ON PAPER the song looks about as meaningful as Three Blind Mice and, with its double melody, a lot harder to sing. But don’t knock it. Canadians east, west, young and old love Bobby Gimby’s Canada. For one thing, it has given them something else to identify themselves with besides Alouette.
(One little two little three Canadians) WE LOVE THEE (Now we are twenty million) CA-NA-DA
(Four little five little six little provinces) PROUD AND FREE
(Now we are 10 and the territories — sea to sea)
The song is a hit more or less by accident. Earlier Expo had staged a contest for a national song (first prize $6,000) and the grand result was Hey Friend, Say Friend. It flopped. Meanwhile Gimby, a Toronto trumpet player, had composed Canada out of genuine non-monetary inspiration. He offered it to Vickers and Benson, advertising agency for the Centennial Commission. They liked it and the result was that famous television commercial celebrating “the hundredth birthday of Con-feder-ation” — sung by a Pied Piper’s retinue of children waving flags and streaming over the summer countryside.
Parents, children, schools, musical groups and radio stations have been demanding the words and music ever since. (The International Harmonica Association even wanted a special harmonica version.) And now, since midJanuary, they can buy it. Quality Records distributes the record (label CE 1967, of course), and Gordon V. Thompson Ltd. the sheet music.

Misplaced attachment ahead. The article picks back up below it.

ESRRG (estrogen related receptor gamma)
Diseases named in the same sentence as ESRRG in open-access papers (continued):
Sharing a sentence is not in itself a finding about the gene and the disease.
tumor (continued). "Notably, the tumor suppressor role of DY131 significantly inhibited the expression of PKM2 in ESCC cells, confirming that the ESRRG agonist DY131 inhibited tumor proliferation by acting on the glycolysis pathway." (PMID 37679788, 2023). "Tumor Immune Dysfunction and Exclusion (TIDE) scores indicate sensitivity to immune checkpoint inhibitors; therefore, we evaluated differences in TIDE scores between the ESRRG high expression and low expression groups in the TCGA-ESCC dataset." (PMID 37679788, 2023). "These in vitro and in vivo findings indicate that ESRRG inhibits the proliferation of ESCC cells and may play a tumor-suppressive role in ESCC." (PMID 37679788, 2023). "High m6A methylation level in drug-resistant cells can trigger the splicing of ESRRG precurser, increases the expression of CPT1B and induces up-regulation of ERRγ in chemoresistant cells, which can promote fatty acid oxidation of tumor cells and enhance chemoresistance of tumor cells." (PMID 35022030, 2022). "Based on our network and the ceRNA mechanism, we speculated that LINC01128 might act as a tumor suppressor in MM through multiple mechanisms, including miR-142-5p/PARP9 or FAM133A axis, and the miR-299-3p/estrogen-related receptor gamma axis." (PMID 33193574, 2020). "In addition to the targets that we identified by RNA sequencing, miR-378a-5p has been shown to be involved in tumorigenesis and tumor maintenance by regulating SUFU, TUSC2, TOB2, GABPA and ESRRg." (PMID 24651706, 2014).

Gimby, 46, is delighted. It all grew out of his ear for kids — when he wrote the Malaysian national anthem in 1964, he had children’s voices in mind — and his urge to give all Canadian children a song they could sing. Now he’s touring Canada, resplendent with "Pied Piper” cape and jewelled trumpet, teaching children his song. (He’ll be in Victoria on February 8 and 9; in Jasper on February 22.)
The song is bilingual: the record has one side of each language (each diplomatically labelled “side one”). So is its inspiration: the idea of a song for children was his own, but he borrowed the flags and the marching from an enthusiastic St - Jean - Baptiste parade he once watched in Quebec.
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